- Tsunamis generated in the open ocean appear to be only small waves, but they can grow rapidly in size as they reach shallow water before crashing into seacoast settlements.
- Tsunami waves become dangerous only when they get close to the coast: the height of a Tsunami wave grows larger as the water becomes more and more shallow in a wave shoaling process
- An increase in wave amplitude results in “shoaling” when waves, including tsunamis, run from deep to shallow water. This is significant in coastal regions. This phenomena occurs because of the force from the seabed as it becomes shallower. This slows down the wave: the shallower the water, the slower the wave.
- Even when tsunamis have only a small amplitude (less than a meter) they can shoal up to many meters high as they hit shallow water. When a tsunami hits shallower coastal waters, the trough or base of the wave contacts the beach floor. As a consequence, the leading edge of the tsunami slows dramatically due to the shallower water, but the trailing part of the wave is still moving rapidly in the deeper water.
- The wave is compressed and its velocity slows below 80 kilometers per hour. Its wavelength diminishes to less than 20 kilometers and its amplitude is magnified many times. This piling up of tsunami energy results in growth of the wave height.
- The form of the adjacent geography to deep water (open bays and coastline), can shape the tsunami into a step-like wave with a steep braking face. The wave height as it crashes upon a shore depends almost entirely upon the submarine topography offshore. Steeper shorelines produce higher tsunami waves.
- Because of the factors of low amplitude in deep water and large wavelength, tsunamis are often not noticed in mid-ocean. As the tsunami hits shallower water, the velocity slows, wavelength decreases and the waves height (amplitude) increases.
Areas that are prone to Tsunami:-
- Damage is usually worst in areas closest to the undersea quake, often because the fast-moving waves will hit land so quickly.
- The areas most prone to tsunamis are coastal areas that are near earthquake-prone regions or near areas of undersea volcanoes and face the open ocean.
- Thus, the coast of Japan, south-east Asia and coastal parts of south-east India and the Andaman and Nicobar Islands are prone to tsunamis, also Ring of fire in the pacific.
Tsunami early warning system
Tsunami waves are capable of destroying seaside communities with wave heights that sometimes surpass around 66ft (20 m). Tsunamis have caused over 420,000 deaths since 1850—over 230,000 people were killed by the giant earthquake off Indonesia in 2004, and the damage caused to the Fukushima nuclear reactor in Japan by a tsunami in 2011 continues to wreak havoc. Although tsunamis cannot be predicted in advance when an earthquake occurs, tsunami warnings are broadcast and any waves can be tracked by a global network of buoys – this early warning system is essential because tsunamis can travel at over 400 miles per hour (644 km/hr). The highest tsunami wave reached about 1,720 ft (524 m), a product of a massive earthquake and rockslide. When the wave hit shore, it was said to destroy everything.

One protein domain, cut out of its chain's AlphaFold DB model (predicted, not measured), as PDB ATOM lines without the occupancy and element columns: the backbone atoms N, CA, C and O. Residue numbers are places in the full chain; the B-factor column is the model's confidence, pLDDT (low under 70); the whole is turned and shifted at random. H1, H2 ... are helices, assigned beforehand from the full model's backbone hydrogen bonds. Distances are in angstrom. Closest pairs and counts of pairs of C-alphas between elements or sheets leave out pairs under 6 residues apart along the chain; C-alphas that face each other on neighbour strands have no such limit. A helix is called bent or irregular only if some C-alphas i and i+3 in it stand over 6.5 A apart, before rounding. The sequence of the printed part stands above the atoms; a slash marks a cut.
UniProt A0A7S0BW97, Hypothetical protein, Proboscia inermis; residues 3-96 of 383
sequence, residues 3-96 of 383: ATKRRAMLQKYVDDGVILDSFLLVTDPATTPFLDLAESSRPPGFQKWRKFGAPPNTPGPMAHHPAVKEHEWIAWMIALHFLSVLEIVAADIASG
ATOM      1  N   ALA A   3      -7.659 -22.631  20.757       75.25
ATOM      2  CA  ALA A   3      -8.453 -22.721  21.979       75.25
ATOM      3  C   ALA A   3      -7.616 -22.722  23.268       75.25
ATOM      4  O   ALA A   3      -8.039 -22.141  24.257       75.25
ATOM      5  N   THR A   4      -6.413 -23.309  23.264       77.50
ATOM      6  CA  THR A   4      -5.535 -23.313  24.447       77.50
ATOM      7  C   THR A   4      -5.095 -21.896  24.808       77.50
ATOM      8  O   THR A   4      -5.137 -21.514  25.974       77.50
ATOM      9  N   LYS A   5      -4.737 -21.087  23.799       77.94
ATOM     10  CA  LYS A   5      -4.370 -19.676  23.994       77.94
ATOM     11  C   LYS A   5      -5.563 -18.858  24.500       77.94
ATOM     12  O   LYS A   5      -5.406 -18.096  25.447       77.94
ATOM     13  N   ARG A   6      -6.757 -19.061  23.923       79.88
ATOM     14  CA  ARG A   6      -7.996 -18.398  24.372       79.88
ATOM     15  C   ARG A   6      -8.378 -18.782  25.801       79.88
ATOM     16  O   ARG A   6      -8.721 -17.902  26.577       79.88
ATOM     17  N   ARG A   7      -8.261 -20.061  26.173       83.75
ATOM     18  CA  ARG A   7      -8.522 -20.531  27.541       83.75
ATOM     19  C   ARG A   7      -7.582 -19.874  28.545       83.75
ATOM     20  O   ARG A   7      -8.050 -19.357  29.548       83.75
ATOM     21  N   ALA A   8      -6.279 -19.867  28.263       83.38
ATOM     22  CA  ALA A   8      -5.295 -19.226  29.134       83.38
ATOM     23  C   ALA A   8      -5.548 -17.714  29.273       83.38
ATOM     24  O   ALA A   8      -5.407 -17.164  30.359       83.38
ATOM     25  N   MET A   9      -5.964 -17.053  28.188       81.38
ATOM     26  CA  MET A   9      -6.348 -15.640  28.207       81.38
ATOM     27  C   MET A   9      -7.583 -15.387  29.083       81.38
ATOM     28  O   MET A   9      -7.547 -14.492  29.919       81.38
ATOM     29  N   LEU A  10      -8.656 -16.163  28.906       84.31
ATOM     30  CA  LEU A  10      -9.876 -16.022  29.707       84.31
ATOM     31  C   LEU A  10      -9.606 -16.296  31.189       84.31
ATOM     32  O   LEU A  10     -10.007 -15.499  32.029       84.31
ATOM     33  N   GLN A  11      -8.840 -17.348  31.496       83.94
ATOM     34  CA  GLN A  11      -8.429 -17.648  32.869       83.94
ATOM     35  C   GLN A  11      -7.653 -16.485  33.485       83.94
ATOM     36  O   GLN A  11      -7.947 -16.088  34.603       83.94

- It is made up of two equally important components:-
- A network of sensors to detect tsunamis
- A communications infrastructure to issue timely alarms to permit evacuation of the coastal areas.
- It ismade up of a network of seismic-monitoring stations and sea-level gauges. These detect earthquakes and abnormal changes in sea level and help scientists decide whether a tsunami has been triggered by an earthquake.
- When operating, seismic alerts are used to instigate the watches and warnings; then, data from observed sea level height (either shore-based tide gauges or DARTbuoys) are used to verify the existence of a tsunami.
- Other systems have been proposed to augment the warning procedures; for example, it has been suggested that the duration and frequency content of t-waveenergy (which is earthquake energy trapped in the ocean SOFAR channel) is indicative of an earthquake’s tsunami potential.
- At present, early warning systems rely on measuring the movement of dart buoys which record changes in the sea level or assessing the bottom pressure of the propagating tsunami. The problem is that these systems require the tsunami to physically reach the measurement location.
- With the speed at which tsunami waves travel through open water, no system can protect against a very sudden tsunami, where the coast in question is too close to the epicenter
- There are also other, usually less destructive tsunami waves caused by weather systems called meteotsunamis.
- These tsunami waves have similar characteristics to the classical earthquake driven tsunamis described above, however they are typically much smaller and focused along smaller regions of the oceans or even Great Lakes.
- Meteotsunamis are often caused by fast moving storm systems and have been measured in several cases at over 6 feet (2 meters) high.
- A 2019 study found that smaller meteotsunami waves strike the east coast of the U.S. more than twenty times a year.